Do you find that your days tend to slip away with little accomplished, and you find yourself looking up at the clock at the end of each day thinking, “where the heck did the time go, and what did I get done today?” If so, the key to success in getting more out of your time and increasing your productivity is to take some of that scarce, precious time and spend it on planning. Spending just five minutes planning out tomorrow at the end of today and a slightly bigger chunk of time, about fifteen minutes, at the beginning of each week looking at the week ahead is critical to establishing the highest and best use of your time each day.
Often, I hear busy people lament, “I don’t have time to plan!” And my response is always, “you don’t have time not to plan!” Just taking a few minutes at the end of the day to look at the next day can help you close down all the tabs in your mind and help you to begin the next day with a solid plan. Don’t wait until the morning to do it. By then, your day has already begun and things can start to spin out of control before you’ve barely started! Look at tomorrow, and take a peek at the next two days, as well. Time management guru Julie Morgenstern calls this “Plan Tomorrow +2.” It’s also important to establish some longer planning time before the next week begins. Many people find Sunday afternoon or evening to be a great time to do this. Anticipating a busy weekend of non-work activities? Some folks love to clear their minds for the weekend ahead by doing their next week’s planning at the end of the day on Friday. Looking ahead at the week to come, checking your calendar for scheduled commitments, pulling tasks from your to-do list, and scheduling a specific time each day for them to be accomplished is crucial to efficient time management. If those tasks from your list aren’t written into your calendar, the odds are that they will never get done. It also relieves that “Monday morning is coming” anxiety that often keeps us from sleeping well on Sunday night!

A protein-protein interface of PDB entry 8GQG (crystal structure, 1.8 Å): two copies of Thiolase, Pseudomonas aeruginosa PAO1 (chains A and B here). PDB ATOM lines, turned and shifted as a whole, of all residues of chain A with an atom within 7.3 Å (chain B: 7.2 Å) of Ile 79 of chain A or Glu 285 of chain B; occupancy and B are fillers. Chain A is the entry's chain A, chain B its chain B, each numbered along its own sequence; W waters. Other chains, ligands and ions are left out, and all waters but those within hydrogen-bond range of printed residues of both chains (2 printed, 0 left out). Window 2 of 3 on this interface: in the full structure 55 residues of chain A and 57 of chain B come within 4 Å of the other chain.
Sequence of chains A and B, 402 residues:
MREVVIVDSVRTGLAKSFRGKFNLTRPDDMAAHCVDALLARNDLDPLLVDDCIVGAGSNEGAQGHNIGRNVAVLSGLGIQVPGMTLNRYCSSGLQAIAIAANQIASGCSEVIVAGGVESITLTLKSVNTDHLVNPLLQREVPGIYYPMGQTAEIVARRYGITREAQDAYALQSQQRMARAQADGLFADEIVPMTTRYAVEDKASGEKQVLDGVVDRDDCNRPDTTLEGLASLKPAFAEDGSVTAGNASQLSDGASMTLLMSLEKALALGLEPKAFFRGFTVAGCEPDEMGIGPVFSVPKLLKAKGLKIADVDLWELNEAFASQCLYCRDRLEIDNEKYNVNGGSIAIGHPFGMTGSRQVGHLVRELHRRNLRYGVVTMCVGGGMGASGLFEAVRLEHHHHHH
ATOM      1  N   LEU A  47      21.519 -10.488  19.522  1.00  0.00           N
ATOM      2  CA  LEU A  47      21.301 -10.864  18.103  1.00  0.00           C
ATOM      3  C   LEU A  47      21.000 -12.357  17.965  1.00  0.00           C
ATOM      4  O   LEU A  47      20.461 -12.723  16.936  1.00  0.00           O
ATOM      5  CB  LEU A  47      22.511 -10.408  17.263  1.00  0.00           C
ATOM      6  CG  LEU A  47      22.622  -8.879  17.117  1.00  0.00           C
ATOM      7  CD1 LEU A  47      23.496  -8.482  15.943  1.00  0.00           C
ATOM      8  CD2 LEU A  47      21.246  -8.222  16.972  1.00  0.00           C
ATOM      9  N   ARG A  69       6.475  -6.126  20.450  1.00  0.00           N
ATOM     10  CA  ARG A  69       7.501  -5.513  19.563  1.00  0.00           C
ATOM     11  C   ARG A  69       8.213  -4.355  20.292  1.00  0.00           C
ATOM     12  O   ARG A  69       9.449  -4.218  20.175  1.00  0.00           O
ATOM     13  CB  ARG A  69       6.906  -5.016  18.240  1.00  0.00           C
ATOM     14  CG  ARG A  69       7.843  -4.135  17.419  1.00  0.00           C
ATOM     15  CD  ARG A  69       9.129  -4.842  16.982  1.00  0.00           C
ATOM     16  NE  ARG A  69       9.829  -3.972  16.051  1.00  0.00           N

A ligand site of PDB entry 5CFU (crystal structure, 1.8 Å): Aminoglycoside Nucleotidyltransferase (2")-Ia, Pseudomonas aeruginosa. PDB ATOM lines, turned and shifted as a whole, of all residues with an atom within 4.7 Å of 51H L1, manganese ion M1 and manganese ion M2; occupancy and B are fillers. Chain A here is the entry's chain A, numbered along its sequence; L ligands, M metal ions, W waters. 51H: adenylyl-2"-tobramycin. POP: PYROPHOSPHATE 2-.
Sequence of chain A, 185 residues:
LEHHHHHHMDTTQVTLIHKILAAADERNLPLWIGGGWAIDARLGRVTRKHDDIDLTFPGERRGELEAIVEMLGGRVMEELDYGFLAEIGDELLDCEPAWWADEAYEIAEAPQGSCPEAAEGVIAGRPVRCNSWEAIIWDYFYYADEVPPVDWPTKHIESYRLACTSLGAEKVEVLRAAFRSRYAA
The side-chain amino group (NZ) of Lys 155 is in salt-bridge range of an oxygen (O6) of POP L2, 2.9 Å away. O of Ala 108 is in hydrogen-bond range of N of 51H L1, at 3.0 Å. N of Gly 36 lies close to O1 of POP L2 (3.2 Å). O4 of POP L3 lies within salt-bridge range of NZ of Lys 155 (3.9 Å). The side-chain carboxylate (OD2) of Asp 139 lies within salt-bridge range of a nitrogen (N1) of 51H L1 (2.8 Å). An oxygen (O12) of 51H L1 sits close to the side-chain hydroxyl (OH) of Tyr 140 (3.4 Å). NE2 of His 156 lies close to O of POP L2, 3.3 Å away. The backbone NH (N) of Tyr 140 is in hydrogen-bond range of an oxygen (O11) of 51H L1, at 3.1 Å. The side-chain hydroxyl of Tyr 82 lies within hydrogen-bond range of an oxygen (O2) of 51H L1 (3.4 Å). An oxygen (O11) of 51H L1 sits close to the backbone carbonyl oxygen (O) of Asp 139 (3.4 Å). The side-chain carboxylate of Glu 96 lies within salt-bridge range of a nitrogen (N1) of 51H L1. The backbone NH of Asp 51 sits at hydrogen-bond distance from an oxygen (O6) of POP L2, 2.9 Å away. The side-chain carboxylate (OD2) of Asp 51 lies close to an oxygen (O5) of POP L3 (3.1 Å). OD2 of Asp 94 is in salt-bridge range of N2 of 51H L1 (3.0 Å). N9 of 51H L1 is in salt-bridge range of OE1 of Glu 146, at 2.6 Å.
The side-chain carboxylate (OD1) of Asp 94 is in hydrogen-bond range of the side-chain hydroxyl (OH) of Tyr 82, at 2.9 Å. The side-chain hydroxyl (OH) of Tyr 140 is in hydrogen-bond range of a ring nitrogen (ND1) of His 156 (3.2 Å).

During your daily planning time, you need to consider the fact that unexpected things can crop up during your day which may interfere with what you had planned to do. It’s important to reschedule those uncompleted tasks into a specific time on another day. That’s why looking ahead just a couple of days can help manage those unexpected issues and give them another place to live in your schedule.
At the beginning of each month, take some extra planning time to establish broader-based goals that can then be broken down into weekly and monthly tasks. Once you establish the habit of regular planning time and writing down your goals and how you plan to accomplish them each day, you will be amazed at how much more productive you will be!